Commentary on Proverbs 25:6-7
A preacher following the lectionary rarely encounters the book of Proverbs, but it might be even more unusual to choose this text as a homiletical focus. It is brief—only two verses!—and as is typical for the genre of a proverb, is fairly straightforward; my translation is, “Do not exalt yourself in the king’s presence; do not stand in the place of the great, for it is better to be told ‘Step up here,’ than to be degraded in the presence of a noble.” This is not a text where God acts in strange and puzzling ways, or where God’s people do something bold and courageous. Because I have a personal predilection for more dramatic and narrative texts, this pericope may not be my first choice.
And yet, this text reiterates the gospel message for the day, as Jesus concludes his parable by saying, “For all those who exalt themselves will be humbled and those who humble themselves will be exalted” (Luke 14:11). A similar message is found in the alternate text for this week from Sirach 10:12-18, which speaks specifically against pride and illustrates it with a series of reversals similar to those proclaimed by Hannah in 1 Samuel 2 and Mary in Luke 2. So, even those preachers who do not choose to exclusively focus on the reading of Proverbs 25:6-7 as their main text for preaching will find content in it that underscores the other texts for the day.
Additionally, the brevity of this text can be a benefit instead of a detriment. In her discussion of Proverbs, Ellen Davis draws on an analogy from medieval monks who said that each word of the Bible is like a grain of spice, meant to be held in one’s mouth until it yields its full flavor. Davis writes that the brevity of these proverbs are what enables us to carry a single one around with us all day long; focusing on a single one allows us to savor it completely.1
Kathleen O’Connor uses a different analogy; for her, the book of Proverbs is like a collection of photographs from a family that has been placed in a drawer year after year. These “word pictures or verbal snapshots” are not organized by time or by theme, but each one gives an image of someone wise or foolish in action.2
In Proverbs 25:6-7, we are invited to consider the picture of a person who wisely does not exalt oneself in the presence of someone who is greater. These two verses contain a phrase echoed numerous times in the book of Proverbs that a particular action is “better…than” (see also Proverbs 12:9; 15:16-17; 16:8, 16, 19, 32; 17:1, 12: 19:1, 22; 21:9, 19; 22:1; 25:25; 27:5, 10; 28:6). Standing in one place and then needing to be told to move to another is not always the very best thing to do; rather, it is better than being degraded. Maybe in another situation (a job interview? when leading people?) it is better to be bold and confident about one’s abilities. In other words, the wisdom contained within any proverb is situational, a snapshot of the best thing to do at that particular time and in that particular context.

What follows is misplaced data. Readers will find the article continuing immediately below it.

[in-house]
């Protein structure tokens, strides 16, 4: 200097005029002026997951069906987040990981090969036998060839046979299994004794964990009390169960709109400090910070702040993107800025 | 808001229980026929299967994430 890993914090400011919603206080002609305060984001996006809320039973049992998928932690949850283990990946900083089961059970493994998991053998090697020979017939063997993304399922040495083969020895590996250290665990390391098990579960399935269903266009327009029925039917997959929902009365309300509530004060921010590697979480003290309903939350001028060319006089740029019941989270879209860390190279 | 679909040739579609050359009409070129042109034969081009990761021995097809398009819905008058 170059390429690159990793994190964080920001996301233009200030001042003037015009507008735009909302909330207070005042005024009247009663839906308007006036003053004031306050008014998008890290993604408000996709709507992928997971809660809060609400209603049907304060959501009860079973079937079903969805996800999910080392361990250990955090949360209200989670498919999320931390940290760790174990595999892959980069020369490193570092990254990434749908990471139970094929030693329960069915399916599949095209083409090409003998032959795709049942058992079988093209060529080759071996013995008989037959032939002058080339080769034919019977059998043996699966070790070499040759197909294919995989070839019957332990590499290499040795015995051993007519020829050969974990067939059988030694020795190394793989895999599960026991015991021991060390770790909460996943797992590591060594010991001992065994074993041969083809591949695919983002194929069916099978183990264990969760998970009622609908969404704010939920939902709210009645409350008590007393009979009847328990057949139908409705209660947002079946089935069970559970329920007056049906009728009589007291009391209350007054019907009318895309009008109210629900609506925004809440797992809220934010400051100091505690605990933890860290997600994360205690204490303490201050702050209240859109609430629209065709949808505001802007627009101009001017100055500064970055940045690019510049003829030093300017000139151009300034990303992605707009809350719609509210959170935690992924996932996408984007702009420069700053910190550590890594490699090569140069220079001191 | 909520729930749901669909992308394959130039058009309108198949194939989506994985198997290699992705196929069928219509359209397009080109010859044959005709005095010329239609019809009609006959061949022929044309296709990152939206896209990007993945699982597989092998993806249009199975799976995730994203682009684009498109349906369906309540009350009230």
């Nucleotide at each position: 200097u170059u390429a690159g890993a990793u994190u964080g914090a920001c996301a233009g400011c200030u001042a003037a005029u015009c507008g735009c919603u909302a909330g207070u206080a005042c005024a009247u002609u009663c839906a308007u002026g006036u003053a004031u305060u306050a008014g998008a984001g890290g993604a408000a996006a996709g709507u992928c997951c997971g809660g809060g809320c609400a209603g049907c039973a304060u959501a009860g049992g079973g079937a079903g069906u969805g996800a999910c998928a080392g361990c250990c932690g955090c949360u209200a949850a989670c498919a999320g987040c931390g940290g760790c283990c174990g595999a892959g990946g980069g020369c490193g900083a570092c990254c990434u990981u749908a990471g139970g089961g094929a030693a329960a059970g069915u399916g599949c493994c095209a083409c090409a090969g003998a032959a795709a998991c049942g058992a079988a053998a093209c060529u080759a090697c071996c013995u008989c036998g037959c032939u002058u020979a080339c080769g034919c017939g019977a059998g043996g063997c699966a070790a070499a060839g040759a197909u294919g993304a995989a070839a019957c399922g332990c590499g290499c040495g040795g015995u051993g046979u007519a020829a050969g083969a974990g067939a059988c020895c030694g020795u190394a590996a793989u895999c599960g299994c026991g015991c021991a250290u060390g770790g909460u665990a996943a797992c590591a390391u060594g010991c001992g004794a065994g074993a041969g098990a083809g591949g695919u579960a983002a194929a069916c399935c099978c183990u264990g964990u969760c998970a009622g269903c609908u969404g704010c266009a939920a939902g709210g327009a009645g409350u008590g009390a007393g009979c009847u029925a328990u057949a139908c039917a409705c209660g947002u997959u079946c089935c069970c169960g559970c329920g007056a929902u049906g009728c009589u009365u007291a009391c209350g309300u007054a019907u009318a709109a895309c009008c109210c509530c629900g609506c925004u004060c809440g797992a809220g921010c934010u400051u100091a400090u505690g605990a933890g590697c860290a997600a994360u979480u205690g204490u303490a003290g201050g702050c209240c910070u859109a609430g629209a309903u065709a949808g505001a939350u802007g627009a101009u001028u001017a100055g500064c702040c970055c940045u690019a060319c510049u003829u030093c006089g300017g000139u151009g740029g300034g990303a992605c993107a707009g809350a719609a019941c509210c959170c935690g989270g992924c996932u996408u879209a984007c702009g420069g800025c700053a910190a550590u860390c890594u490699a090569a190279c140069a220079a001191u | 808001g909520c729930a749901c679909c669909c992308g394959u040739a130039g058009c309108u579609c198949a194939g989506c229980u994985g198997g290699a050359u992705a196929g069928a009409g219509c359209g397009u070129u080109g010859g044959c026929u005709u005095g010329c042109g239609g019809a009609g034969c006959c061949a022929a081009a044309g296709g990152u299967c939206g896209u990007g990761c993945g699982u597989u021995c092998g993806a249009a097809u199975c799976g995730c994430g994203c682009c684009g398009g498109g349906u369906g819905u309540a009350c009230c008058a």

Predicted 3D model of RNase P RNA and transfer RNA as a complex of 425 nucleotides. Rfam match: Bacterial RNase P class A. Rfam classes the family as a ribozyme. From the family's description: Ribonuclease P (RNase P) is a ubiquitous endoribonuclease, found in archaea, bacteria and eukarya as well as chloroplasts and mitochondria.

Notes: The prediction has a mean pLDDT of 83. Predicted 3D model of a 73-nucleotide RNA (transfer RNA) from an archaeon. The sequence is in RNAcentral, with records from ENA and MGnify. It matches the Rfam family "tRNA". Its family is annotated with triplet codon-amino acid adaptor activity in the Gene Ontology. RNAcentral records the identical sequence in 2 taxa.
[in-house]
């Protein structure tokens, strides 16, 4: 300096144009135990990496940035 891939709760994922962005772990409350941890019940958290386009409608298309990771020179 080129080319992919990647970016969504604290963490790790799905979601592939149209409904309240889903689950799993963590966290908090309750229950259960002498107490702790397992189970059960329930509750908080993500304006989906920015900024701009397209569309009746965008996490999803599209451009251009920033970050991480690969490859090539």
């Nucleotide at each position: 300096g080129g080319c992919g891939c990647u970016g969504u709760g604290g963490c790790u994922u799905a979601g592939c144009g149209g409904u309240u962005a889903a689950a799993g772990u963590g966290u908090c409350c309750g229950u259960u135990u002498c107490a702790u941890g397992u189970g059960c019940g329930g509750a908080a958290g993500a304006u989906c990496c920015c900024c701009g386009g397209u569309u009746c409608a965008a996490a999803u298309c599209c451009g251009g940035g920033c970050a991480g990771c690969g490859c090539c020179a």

According to the first verse in this chapter (not included in the lectionary selection), this is one of the proverbs of Solomon (himself not exactly a model of humble restraint!) compiled by men of Hezekiah of Judah (Proverbs 25:1). Hezekiah was one of the good kings in Judah because of his willingness to listen to God (see also 2 Kings 18:5, 2 Chronicles 31:20-21). However, Hezekiah also was not without his foibles, especially when he showed the envoys from Babylon everything in his kingdom and responded with callous disregard upon hearing Isaiah’s harsh prophecy about what would happen to his descendants after him (2 Kings 20:12-19). Both Solomon and Hezekiah, apparently responsible for the speaking and gathering of this particular piece of wisdom, were wise at times and foolish in other situations. We can take encouragement that advice for how to live wisely comes from people who were flawed humans and were also willing to listen to God.
Perhaps this particular message of not overly exalting oneself, is one that gets repeated throughout the lectionary texts for this week because it is a message that needs to be repeated in different times and in different contexts for God’s people. In addition to this message appearing in the lectionary texts today, Jesus elsewhere says that the last will be first and the first will be last (Matthew 19:30, 20:16; Mark 10:31); James encourages people to “Humble yourselves before the Lord, and he will exalt you” (James 4:10); and in numerous other places God’s reversals of status are prophesied or described. Though our current world may have new temptations and even new technology by which we can exalt ourselves (such as social media), it seems that God’s people have always needed a reminder to be humble.
In particular, the problem seems to be the attempts to exalt ourselves, when our egos and our insecurities are driving our actions, when we desperately try to grab on to power and prestige, when we jostle to the front and elbow others out of the way so we can be first. Proverbs 25:6 sets such an attempt “in the king’s presence.” Christians who confess Jesus as the Christ, the anointed King, ought to remember that Jesus’ own exaltation happened after his self-kenosis on the cross. It is not our own strivings and accomplishments that will exalt us, but rather following a king who followed the cruciform path.
- Ellen F. Davis, Getting Involved with God: Rediscovering the Old Testament. Cambridge, MA: Cowley Publications, 2001, p. 92.
- Kathleen O’Connor, The Wisdom Literature. Collegeville, MN: Michael Glazier, INC., 1988, p. 36.